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Four Temperaments

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Saying your not perfect is no defense against criticism. Yes the article does make mention of its weaknesses. It even occasionally defends them. But more often than not it just reiterates that its, at its core, just a bland categorization system, taking broadly defined categories and given them arbitrary labels. It doesn't attempt to quantify anything. It merely gives a name to things we already know. It doesn't attempt to explain anything. It just states what it already obvious. I'm not saying that it's bad. Just saying that your insinuation that I simply didn't read the article is somewhat presumptuous and that my criticisms of the article are, in fact, valid.

In retrospect, I realize that came off a bit harsh. I apologize, but I do not retract it. I STAND BY MY WORDS!

As a way of apologizing I will attempt to categorize... SET! Hmmmm ... ... ... Phlegmatic/Sanguine!!! ... maybe Phlegmatic/Melancholic? ... Choleric/Phlegmatic? Ehh... screw it.


--- Quote ---Saying you're not perfect is no defense against criticism.

--- End quote ---

It is when your argument is that it claims to or should be perfect:

--- Quote from: Guye on May 10, 2010, 11:32:51 PM ---There have been dozens of different attempts at categorizing personality. I prefer the Myers-Briggs typology. Of course with the handful of concrete knowledge we have on human thought and personality, none of them are going to be as accurate as you might like. That being said, I think the "Temperaments" setup is a bit too... unrefined. Its just taking a few broad categories and saying they exist and how they can be combined to explain each other. It doesn't really use any true scientific reasoning. Just a kind of, "Hey have you guys noticed" approach that has evolved over hundreds of years. That's not to say that broad observation isn't a useful tool in evolving a theory.

--- End quote ---

Your argument was that it wasn't perfect. My response was that of course it isn't; otherwise there would be millions or possibly billions of different temperaments, since everyone has a unique personality. The reason I thought you hadn't read the article is because it says it very clearly in the introduction and "general misconceptions" section.

I'm sorry if I sound angry or rude, but I've seen similar criticisms against the temperaments that the article tries to address, and I just wanted to clear that up, since so many people seem to instantly dismiss them.

Honestly, I feel like the best way to understand the temperaments (or any horoscope-type thing) is to see how it applies to real life. Seeing what you'd read, I'd encourage you to try and recognize it in people you know, or in media characters. (Set, for example, is Phlegmatic/Melancholic -- very submissive, peaceful, kind, and meek. If you read the Phlegmatic/Melancholic blurb I think you'll see that it fits. And Rahel, for example, seems to be Choleric/Melancholic -- dominant, stubborn, hard to get along with, analytical, and rational)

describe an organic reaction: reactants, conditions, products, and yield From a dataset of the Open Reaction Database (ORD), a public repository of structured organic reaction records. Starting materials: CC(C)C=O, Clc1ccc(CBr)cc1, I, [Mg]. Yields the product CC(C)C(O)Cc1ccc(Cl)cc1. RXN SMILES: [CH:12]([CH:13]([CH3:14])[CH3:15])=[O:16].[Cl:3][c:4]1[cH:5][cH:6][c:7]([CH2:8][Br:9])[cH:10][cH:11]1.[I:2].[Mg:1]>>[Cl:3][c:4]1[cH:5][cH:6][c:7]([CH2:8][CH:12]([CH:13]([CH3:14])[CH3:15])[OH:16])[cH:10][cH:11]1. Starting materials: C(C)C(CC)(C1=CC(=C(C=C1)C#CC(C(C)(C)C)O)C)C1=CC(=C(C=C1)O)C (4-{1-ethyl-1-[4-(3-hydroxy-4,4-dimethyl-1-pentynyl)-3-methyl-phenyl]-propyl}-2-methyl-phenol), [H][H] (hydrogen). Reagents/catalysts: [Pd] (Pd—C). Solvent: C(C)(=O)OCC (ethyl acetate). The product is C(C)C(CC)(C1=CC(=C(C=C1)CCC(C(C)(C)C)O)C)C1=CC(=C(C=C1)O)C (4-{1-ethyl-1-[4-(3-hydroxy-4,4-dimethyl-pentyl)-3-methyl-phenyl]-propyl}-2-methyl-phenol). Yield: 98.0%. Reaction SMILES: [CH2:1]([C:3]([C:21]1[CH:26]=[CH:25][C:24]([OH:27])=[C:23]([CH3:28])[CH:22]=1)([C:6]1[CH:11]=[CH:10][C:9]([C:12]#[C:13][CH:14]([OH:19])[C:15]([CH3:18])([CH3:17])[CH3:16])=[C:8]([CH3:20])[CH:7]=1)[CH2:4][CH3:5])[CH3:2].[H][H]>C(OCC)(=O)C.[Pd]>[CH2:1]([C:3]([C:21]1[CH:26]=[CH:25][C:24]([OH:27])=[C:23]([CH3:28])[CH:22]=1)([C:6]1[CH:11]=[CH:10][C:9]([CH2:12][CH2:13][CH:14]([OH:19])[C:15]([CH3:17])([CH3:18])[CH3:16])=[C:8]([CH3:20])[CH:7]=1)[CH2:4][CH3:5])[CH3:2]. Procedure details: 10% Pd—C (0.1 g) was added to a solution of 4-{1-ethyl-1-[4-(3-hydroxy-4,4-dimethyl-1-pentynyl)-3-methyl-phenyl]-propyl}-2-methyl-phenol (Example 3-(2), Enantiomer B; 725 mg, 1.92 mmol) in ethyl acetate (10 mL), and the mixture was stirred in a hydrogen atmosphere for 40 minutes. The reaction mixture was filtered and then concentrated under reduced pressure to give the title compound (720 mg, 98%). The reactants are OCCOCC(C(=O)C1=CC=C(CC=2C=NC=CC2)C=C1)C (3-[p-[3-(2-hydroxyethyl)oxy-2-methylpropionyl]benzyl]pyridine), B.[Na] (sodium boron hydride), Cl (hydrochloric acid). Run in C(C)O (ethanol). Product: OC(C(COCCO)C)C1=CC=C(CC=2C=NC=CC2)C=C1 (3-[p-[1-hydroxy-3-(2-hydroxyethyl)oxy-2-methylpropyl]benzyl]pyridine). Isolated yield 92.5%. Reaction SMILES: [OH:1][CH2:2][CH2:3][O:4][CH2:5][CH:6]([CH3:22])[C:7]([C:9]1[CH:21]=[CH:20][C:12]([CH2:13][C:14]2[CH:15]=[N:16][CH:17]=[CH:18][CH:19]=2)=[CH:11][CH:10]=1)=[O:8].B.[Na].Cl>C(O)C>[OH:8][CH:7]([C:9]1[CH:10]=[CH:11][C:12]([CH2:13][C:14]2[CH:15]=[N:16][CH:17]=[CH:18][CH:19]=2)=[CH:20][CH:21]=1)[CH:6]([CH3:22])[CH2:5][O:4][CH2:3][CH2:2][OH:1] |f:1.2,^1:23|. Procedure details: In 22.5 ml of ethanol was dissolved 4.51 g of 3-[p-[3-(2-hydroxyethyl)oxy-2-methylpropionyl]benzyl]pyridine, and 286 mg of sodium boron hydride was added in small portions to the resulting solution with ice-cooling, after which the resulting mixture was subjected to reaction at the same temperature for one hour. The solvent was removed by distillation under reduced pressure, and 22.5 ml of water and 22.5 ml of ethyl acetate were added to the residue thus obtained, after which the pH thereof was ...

It's all your decision in the end, though, so if you really think that the temperaments are hogwash, then whatever, I won't try to convince you. I'm not very good at that anyway.

Chocobo_Fan, you could make a pool with the 16 combinations of temperaments (4 "pure" + 12 pairs). And what is your temperament?

I read thought the page you referred (by the way, that page isn't finished). I think the categories are broad and somewhat vague. So, I think that the temperaments have a limited ability to explain people.

Anyway, I tried to apply it to what I think I am and I had a lot of doubts. I was only able to leave out one category...

The problem with personality categorizations is that no one behaves the same way at all times. Different parts of the brain with different priorities take over running the show based on outside circumstances. I strongly recommend reading this book if you're interested in this sort of thing. :)

Hm...I think people think I'm talking about something else.

Craig, it's true that people act differently depending on moods or situations, but isn't it also true that they tend to have a "default" state that they are most of the time? That's what the article is trying to say, I think. Thanks for the book recommendation.

@ Ertxiem: According to the article, there aren't any "pure" temperaments -- everyone has a primary and a secondary. I'm Melancholic/Phlegmatic, or at least I think so. And yes, the page isn't finished, but it is very close. (The only thing the author still needs to do is the Sanguine blends) That page has actually gone through quite a few renovations as the author learned more about the temperaments.

If you're confused about what you are, that's okay. Most people are; you have to be very good at introspection. Try to keep in mind the general explanation things, like the introduction and "General Misconceptions" section. If you're Melancholic/Sanguine or Choleric/Phlegmatic, you might feel like "all" or "none" of the temperaments apply to you, due to being a blend of opposites and therefore well-rounded.


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